Category Archives: 1936

Flash Gordon (1936, Frederick Stephani), Chapter 13: Rocketing to Earth

Rocketing to Earth starts out poorly. The cliffhanger resolution is so lazy star Buster Crabbe remarks on it; clearly someone making Flash Gordon knew they’d run out of resolves. Worse, Crabbe and the gang go right back to Charles Middleton’s palace. The past four or five chapters have just been one failed escape or another–and now they go right back.

With Priscilla Lawson now officially one of the good guys, Middleton just seems like an angry dad. It helps his performance (a little). But then just when things seem dire for the heroes, everything turns around–not just for the characters’ struggle against intergalactic tyranny, but the screenwriters. There’s this brisk pace as Rocketing goes from being wrap-up for A plot to epilogue. Except everyone’s savvy enough to know Flash can’t go out with a final thrill.

Enter Theodore Lorch’s stooge. Lorch goes all out and director Stephani lets him. Lorch seems to understand, based on the content, he’s got a lot more leeway with hamming. It’s even more amusing given Lorch’s more restrained appearances in earlier chapters.

As for Stephani, he gets to do some big scale stuff here–Middleton’s fate–and some subjective camerawork with Lorch’s evil glee.

There’s not enough resolution with Middleton, but he and Crabbe didn’t have good nemesis chemistry anyway so it’s not exactly missing… it’s just unfortunate it’s not.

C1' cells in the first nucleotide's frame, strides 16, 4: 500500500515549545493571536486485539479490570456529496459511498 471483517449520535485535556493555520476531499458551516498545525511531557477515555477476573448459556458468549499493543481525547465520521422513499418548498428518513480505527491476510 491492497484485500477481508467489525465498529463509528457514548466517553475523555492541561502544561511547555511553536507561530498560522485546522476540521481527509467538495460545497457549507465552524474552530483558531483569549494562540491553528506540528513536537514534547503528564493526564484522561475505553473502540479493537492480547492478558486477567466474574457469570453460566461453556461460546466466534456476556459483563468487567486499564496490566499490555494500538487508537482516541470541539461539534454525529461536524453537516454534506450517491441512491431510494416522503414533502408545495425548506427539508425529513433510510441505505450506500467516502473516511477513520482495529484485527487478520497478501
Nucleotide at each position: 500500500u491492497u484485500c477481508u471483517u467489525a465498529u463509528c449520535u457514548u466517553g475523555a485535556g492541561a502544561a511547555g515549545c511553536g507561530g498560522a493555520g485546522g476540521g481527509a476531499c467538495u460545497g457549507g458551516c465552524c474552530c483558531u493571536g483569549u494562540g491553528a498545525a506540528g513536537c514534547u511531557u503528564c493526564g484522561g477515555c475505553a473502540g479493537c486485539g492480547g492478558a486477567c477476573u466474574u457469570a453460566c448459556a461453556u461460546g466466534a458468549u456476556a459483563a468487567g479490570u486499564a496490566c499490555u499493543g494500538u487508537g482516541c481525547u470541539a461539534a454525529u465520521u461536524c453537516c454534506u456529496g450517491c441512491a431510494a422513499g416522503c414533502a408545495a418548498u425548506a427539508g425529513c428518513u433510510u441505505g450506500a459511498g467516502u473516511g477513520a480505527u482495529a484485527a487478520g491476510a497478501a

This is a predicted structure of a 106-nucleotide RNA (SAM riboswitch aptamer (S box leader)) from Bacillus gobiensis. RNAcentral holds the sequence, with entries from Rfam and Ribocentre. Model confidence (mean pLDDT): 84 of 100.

The strangest part is when Frank Shannon, after twelve chapters of just being there to expound, all of a sudden gets cute. He doesn’t succeed as much as affably bewilder.

CREDITS

Directed by Frederick Stephani; screenplay by Ella O’Neill, George H. Plympton, Basil Dickey, and Stephani, based on the comic strip by Alex Raymond; directors of photography, Jerome Ash and Richard Fryer; edited by Saul A. Goodkind, Louis Sackin, Alvin Todd, and Edward Todd; produced by Henry MacRae; released by Universal Pictures.

Starring Buster Crabbe (Flash Gordon), Charles Middleton (Ming the Merciless), Jean Rogers (Dale Arden), Priscilla Lawson (Princess Aura), James Pierce (Prince Thun), Richard Alexander (Prince Barin), Jack ‘Tiny’ Lipson (King Vultan), Theodore Lorch (High Priest), and Frank Shannon (Dr. Alexis Zarkov).


RELATED

Advertisements

Flash Gordon (1936, Frederick Stephani), Chapter 12: Trapped in the Turret

Trapped in the Turret is the penultimate chapter of Flash Gordon, which might explain some of its inconsistencies. After a stunt person heavy resolution to the previous cliffhanger, Richard Alexander tells scheming Priscilla Lawson she might just try being nice to Buster Crabbe and Jean Rogers.

So she does. And becomes a good guy. Apparently. She then intercedes on Crabbe’s behalf with father Charles Middleton, who too agrees to play nice. It’s an anticlimactic scene, with Alexander getting to have the standoff with Middleton, not Crabbe.

The second half of Turret is just talky logistics planning. The good guys are leaving Middleton’s palace for another one. Will Middleton actually leave them alone or will he plot against them, regardless of daughter Lawson’s wishes (and presence)?

I swear a few chapters ago Crabbe and Middleton came to another armistice, which Middleton broke a scene or two later. The screenwriters are rushing to wrap up the serial, with Crabbe (to some extent) and Rogers being left in the proverbial dust.

The editors are particularly clunky this chapter too.

CREDITS

Directed by Frederick Stephani; screenplay by Ella O’Neill, George H. Plympton, Basil Dickey, and Stephani, based on the comic strip by Alex Raymond; directors of photography, Jerome Ash and Richard Fryer; edited by Saul A. Goodkind, Louis Sackin, Alvin Todd, and Edward Todd; produced by Henry MacRae; released by Universal Pictures.